Indonesian President Joko Widodo vowed to implement a wave of reforms to attract foreign investment as he looks to unleash the potential of Southeast Asia’s biggest economy during his second term in office. In an interview at his Jakarta office on Friday, the president — commonly known as Jokowi — pledged to quickly lower corporate taxes, ease stringent labor laws and lift curbs on foreign ownership in more industries.
Emboldened by a landslide election win in April, the president insisted he had a mandate to push key reforms through parliament. “I know better the problems,” Jokowi said, adding that “many young people” would fill his cabinet in a reshuffle in October. “Because this is my last term, so I have no burden. I have nothing to lose.”
Following a bitter election campaign that saw violent street protests, Widodo is pushing to bolster economic growth to protect against risks emanating from weakening global demand. Lower taxes may help Indonesia compete with regional rivals like Vietnam and Thailand in luring companies seeking to relocate businesses from China as it spars with the U.S. on trade.
Indonesia’s rupiah gained 0.4% after the president’s comments on Friday, to close at its highest level since Feb. 26. The currency is Asia’s third-best performer this year. The country’s economy grew about 5% in recent years, well short of the 7% Jokowi targeted ahead of his first term. Already, projections for growth for this year and next year have been downgraded, presenting the president an early test before he is sworn into office in October.
In the interview, Jokowi said he would improve worker skills, overhaul the bureaucracy, increase revenue and build infrastructure “faster” in the next five years. He will widen the number of industries open to foreign investment, saying those in need of outside capital included petrochemicals, manufacturing and labor-intensive sectors like textiles, garments and footwear.
Reform of Indonesia’s “highly restrictive” labor market “could be game-changing,” said Euben Paracuelles, an economist at Nomura Holdings Inc. in Singapore. It shows Jokowi is “willing to bite the bullet and take bolder reforms even if they are unpopular,” he said.
Jokowi said he may seek approval from parliament next month to lower the corporate tax rate to 20% or more starting in 2021. Indonesia currently has a corporate tax rate of 25%, compared with a standard rate of 20% for Thailand and Vietnam and 17% in Singapore. The country’s top individual tax level is 30%, more than the highest 22% Singapore levies on its residents.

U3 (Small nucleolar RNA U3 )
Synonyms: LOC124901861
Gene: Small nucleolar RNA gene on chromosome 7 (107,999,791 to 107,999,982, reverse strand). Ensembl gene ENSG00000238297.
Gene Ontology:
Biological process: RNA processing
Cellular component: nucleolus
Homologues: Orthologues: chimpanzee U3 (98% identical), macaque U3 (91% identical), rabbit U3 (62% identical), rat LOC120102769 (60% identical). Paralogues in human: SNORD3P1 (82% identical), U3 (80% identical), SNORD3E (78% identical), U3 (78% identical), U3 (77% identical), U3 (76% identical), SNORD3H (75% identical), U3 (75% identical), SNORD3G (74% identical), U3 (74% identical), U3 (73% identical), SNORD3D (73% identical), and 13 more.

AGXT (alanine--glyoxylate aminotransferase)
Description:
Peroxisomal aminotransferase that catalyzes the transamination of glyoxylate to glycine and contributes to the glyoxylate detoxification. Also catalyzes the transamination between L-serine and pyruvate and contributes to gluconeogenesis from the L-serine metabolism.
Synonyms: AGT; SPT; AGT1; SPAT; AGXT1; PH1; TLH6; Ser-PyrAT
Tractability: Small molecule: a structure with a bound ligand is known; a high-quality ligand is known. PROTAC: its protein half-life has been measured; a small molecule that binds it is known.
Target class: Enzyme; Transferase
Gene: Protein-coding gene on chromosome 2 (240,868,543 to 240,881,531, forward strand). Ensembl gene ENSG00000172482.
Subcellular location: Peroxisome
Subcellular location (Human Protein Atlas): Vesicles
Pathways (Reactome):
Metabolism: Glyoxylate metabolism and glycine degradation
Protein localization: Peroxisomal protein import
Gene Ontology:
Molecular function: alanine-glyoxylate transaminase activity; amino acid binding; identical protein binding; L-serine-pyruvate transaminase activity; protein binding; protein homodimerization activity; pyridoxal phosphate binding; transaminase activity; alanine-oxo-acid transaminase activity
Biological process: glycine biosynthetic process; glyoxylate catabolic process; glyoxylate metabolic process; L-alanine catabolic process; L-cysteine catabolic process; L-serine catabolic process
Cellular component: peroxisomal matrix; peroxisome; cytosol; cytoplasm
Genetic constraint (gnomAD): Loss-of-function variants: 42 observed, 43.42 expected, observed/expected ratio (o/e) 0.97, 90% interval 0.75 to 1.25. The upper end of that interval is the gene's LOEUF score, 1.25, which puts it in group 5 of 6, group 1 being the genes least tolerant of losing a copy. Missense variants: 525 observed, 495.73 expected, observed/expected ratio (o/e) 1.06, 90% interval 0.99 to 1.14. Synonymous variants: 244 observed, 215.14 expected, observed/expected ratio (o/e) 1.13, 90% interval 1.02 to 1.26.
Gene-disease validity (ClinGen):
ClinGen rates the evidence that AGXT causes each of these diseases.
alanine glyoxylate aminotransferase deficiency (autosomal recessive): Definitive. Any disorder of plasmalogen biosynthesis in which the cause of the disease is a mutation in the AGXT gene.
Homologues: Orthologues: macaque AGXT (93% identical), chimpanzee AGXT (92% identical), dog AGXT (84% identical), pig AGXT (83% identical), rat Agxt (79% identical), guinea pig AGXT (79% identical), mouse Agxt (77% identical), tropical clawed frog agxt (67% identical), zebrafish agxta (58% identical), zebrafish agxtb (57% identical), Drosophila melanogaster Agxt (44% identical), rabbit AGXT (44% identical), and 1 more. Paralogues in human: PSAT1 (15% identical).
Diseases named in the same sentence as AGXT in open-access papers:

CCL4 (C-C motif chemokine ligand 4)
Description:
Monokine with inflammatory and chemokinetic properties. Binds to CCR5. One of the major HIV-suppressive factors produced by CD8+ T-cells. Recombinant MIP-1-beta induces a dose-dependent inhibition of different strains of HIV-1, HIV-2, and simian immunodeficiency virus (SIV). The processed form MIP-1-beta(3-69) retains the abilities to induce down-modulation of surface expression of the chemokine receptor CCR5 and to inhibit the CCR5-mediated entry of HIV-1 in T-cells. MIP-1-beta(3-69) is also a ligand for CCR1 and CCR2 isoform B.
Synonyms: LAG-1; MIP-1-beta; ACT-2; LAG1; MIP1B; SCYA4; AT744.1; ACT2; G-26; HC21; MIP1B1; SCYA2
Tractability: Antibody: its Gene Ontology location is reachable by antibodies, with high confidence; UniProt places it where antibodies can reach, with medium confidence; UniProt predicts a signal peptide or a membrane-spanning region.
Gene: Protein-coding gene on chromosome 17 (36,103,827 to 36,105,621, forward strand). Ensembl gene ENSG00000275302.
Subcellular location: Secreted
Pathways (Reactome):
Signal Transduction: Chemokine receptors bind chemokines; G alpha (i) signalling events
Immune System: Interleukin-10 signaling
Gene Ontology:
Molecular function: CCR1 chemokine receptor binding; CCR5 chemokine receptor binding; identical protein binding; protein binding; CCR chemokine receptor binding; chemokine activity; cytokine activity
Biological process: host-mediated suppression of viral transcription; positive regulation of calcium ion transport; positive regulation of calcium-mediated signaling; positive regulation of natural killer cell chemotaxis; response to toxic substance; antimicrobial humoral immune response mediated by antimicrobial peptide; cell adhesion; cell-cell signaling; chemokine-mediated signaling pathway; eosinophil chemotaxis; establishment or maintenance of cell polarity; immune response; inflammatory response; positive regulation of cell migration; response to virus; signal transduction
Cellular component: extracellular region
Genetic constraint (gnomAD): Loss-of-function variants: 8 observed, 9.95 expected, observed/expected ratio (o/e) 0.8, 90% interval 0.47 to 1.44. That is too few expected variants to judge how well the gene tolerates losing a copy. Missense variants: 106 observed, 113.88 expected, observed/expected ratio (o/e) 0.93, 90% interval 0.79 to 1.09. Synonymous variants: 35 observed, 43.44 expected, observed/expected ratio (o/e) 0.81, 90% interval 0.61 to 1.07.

The president also stressed the need to overhaul the nation’s labor laws, long criticized as an impediment to both foreign and domestic investment, as Indonesia competes with countries like Thailand and Vietnam. “I hope by the end of this year, finished,” he said, adding that he had already consulted with unions as well as the parliament.
While Jokowi was returned to office with an increased majority, the election aftermath saw the deadliest political violence in Jakarta in two decades after runner-up Prabowo Subianto’s supporters took to the streets to protest. Jokowi has since sought to unite the country and reassure foreign investors, who were already sitting on the sidelines awaiting the outcome of a long presidential race that officially began back in September.
On Friday, Jokowi dismissed concerns that political Islam was on the rise in Indonesia. “Indonesia is moderate Islam, modern Islam, tolerant Islam,” he said. “I’m not worried about that.” He touted his administration’s efforts to cut the poverty rate and rein in inflation while also building new airports, toll roads and seaports. His second term would see more investments in village infrastructure, like small roads and bridges that could help farmers access markets, he said.
While the government still wanted growth rates of more than 7%, external conditions made it difficult, he added. An interest rate cut wouldn’t automatically boost growth even though it would stimulate private sector activity, he said. “Now there is a trade war, low commodity prices, then global economic growth,” Jokowi said. “We must be realistic.”